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Frank D. Murphy
Rank: Captain
Frank D. Murphy



418th Bomb Squadron, 100th Bomb Group

Münster, Germany

October 10th, 1943

Survived the war?
Wounded but survived
8th Airforce

8th Airforce

Luck of the draw

During the war Frank DeSales Murphy was a member of the US Army Air Forces and graduated from the navigation school at Turner Field on July 4, 1942. He completed a short training course at the Army Air Forces Combat Crew School in Sebring, Florida, before being assigned as a B-17 navigator on Crew #31 of the newly formed 100th Bomb Group, which was part of the 2nd Air Force Training Command. Frank and his crew were sent to England in June 1943 to become part of the United States Army Eighth Air Force, where they flew twenty-one daylight combat missions from their base at Thorpe Abbotts, Norfolk.

Challenges in the air

The Eighth Air Force was facing significant challenges in its air offensive against Germany in 1943. Despite its initial success in launching a strong air campaign, the German air defenses had proven to be formidable opponents, making it increasingly difficult for American bombers to reach their targets and return safely.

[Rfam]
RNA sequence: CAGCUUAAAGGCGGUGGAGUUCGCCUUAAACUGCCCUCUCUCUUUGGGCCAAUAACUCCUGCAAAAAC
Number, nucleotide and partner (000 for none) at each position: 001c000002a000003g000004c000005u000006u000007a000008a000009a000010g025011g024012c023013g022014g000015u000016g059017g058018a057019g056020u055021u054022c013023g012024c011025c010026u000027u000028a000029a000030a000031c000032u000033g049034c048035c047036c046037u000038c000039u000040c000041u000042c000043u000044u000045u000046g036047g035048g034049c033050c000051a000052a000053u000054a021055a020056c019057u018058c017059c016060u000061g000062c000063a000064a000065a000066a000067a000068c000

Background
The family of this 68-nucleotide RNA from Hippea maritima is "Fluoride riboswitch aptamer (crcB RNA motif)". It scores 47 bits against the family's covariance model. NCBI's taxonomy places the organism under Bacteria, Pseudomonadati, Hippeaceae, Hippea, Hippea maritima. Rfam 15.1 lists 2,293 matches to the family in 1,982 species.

By October 1943, the losses suffered by American bombers that were unescorted by friendly fighter aircraft had become a cause for concern. The Eighth Air Force was losing planes and experienced crew members at an alarming rate, jeopardizing its ability to continue its air offensive against Germany.

The situation was particularly dire because the Eighth Air Force was the largest overseas command of the United States Army Air Forces. Its defeat or significant setback in the European air offensive would have been a major blow to the Allied war effort.

Mission 21, Münster, Germany

The Battle over Munster was a pivotal moment in the war, and it played a significant role in the eventual Allied victory. By targeting the railroad marshalling yards, the Allies were able to disrupt the flow of supplies and reinforcements to the German front lines, weakening their position and ultimately helping to turn the tide of the war.

Shot down

During this hazzardous mission near Münster, on October 10th 1943, Frank (on his twenty first mission) was aboard the B-17 Flying Fortress "AW-R-Go" (#42-30725) when the plane was shot down.

Crew members B-17 Flying Fortress "AW-R-Go"

  • Captain Charles B.Cruikshank, Pilot, POW
  • 1st Leutenant, Glenn E.Graham, Copilot, POW
  • Captain Frank D.Murphy, Navigator, POW
  • 1st Leutenant, August H.Gaspar, Bombardier, POW